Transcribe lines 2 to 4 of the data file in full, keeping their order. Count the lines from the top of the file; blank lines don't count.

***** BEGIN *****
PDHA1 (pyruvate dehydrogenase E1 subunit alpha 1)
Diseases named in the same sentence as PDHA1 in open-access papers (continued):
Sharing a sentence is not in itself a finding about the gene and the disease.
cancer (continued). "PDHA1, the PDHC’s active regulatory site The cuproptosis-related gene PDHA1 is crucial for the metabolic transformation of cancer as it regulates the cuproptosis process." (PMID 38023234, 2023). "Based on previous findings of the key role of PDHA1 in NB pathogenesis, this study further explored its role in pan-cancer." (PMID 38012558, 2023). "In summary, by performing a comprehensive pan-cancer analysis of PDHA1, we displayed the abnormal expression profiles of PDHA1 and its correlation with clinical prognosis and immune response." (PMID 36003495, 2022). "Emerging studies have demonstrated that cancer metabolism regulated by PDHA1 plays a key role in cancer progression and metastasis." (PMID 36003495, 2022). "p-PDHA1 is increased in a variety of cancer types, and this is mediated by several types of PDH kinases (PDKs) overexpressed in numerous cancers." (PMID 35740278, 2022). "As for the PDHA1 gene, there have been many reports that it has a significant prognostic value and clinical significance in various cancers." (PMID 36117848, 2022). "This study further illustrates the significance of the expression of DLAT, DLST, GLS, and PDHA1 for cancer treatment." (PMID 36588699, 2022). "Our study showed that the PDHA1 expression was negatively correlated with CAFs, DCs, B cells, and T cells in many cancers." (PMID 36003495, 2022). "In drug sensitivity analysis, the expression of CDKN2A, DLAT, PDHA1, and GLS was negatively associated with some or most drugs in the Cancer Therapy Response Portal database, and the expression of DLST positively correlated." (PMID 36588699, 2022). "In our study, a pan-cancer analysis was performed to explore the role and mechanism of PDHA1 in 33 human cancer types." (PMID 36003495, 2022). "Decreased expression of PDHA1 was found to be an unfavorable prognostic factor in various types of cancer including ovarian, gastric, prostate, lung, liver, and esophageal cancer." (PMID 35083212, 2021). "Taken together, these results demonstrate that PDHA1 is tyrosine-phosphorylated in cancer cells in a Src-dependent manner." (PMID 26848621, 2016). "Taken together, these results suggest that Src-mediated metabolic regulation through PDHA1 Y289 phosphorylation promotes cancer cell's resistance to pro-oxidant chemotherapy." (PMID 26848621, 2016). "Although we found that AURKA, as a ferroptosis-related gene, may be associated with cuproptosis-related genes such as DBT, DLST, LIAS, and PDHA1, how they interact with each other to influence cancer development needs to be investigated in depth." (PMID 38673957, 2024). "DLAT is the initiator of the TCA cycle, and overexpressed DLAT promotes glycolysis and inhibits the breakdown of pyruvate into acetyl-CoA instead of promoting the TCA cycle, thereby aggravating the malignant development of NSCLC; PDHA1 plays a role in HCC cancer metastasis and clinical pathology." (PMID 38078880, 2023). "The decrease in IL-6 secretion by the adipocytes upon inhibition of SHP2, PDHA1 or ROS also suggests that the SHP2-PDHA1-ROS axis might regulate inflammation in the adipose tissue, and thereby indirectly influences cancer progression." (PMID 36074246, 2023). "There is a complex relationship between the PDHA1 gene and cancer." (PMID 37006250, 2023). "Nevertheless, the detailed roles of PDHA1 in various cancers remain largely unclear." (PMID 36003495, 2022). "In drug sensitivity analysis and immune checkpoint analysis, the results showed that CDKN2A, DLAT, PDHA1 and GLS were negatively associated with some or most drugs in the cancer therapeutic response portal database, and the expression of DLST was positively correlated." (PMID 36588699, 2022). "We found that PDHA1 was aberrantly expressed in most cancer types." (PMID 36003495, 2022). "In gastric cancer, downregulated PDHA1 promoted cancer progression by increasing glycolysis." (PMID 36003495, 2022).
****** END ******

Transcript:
Diseases named in the same sentence as PDHA1 in open-access papers (continued):
Sharing a sentence is not in itself a finding about the gene and the disease.
cancer (continued). "PDHA1, the PDHC’s active regulatory site The cuproptosis-related gene PDHA1 is crucial for the metabolic transformation of cancer as it regulates the cuproptosis process." (PMID 38023234, 2023). "Based on previous findings of the key role of PDHA1 in NB pathogenesis, this study further explored its role in pan-cancer." (PMID 38012558, 2023). "In summary, by performing a comprehensive pan-cancer analysis of PDHA1, we displayed the abnormal expression profiles of PDHA1 and its correlation with clinical prognosis and immune response." (PMID 36003495, 2022). "Emerging studies have demonstrated that cancer metabolism regulated by PDHA1 plays a key role in cancer progression and metastasis." (PMID 36003495, 2022). "p-PDHA1 is increased in a variety of cancer types, and this is mediated by several types of PDH kinases (PDKs) overexpressed in numerous cancers." (PMID 35740278, 2022). "As for the PDHA1 gene, there have been many reports that it has a significant prognostic value and clinical significance in various cancers." (PMID 36117848, 2022). "This study further illustrates the significance of the expression of DLAT, DLST, GLS, and PDHA1 for cancer treatment." (PMID 36588699, 2022). "Our study showed that the PDHA1 expression was negatively correlated with CAFs, DCs, B cells, and T cells in many cancers." (PMID 36003495, 2022). "In drug sensitivity analysis, the expression of CDKN2A, DLAT, PDHA1, and GLS was negatively associated with some or most drugs in the Cancer Therapy Response Portal database, and the expression of DLST positively correlated." (PMID 36588699, 2022). "In our study, a pan-cancer analysis was performed to explore the role and mechanism of PDHA1 in 33 human cancer types." (PMID 36003495, 2022). "Decreased expression of PDHA1 was found to be an unfavorable prognostic factor in various types of cancer including ovarian, gastric, prostate, lung, liver, and esophageal cancer." (PMID 35083212, 2021). "Taken together, these results demonstrate that PDHA1 is tyrosine-phosphorylated in cancer cells in a Src-dependent manner." (PMID 26848621, 2016). "Taken together, these results suggest that Src-mediated metabolic regulation through PDHA1 Y289 phosphorylation promotes cancer cell's resistance to pro-oxidant chemotherapy." (PMID 26848621, 2016). "Although we found that AURKA, as a ferroptosis-related gene, may be associated with cuproptosis-related genes such as DBT, DLST, LIAS, and PDHA1, how they interact with each other to influence cancer development needs to be investigated in depth." (PMID 38673957, 2024). "DLAT is the initiator of the TCA cycle, and overexpressed DLAT promotes glycolysis and inhibits the breakdown of pyruvate into acetyl-CoA instead of promoting the TCA cycle, thereby aggravating the malignant development of NSCLC; PDHA1 plays a role in HCC cancer metastasis and clinical pathology." (PMID 38078880, 2023). "The decrease in IL-6 secretion by the adipocytes upon inhibition of SHP2, PDHA1 or ROS also suggests that the SHP2-PDHA1-ROS axis might regulate inflammation in the adipose tissue, and thereby indirectly influences cancer progression." (PMID 36074246, 2023). "There is a complex relationship between the PDHA1 gene and cancer." (PMID 37006250, 2023). "Nevertheless, the detailed roles of PDHA1 in various cancers remain largely unclear." (PMID 36003495, 2022). "In drug sensitivity analysis and immune checkpoint analysis, the results showed that CDKN2A, DLAT, PDHA1 and GLS were negatively associated with some or most drugs in the cancer therapeutic response portal database, and the expression of DLST was positively correlated." (PMID 36588699, 2022). "We found that PDHA1 was aberrantly expressed in most cancer types." (PMID 36003495, 2022). "In gastric cancer, downregulated PDHA1 promoted cancer progression by increasing glycolysis." (PMID 36003495, 2022).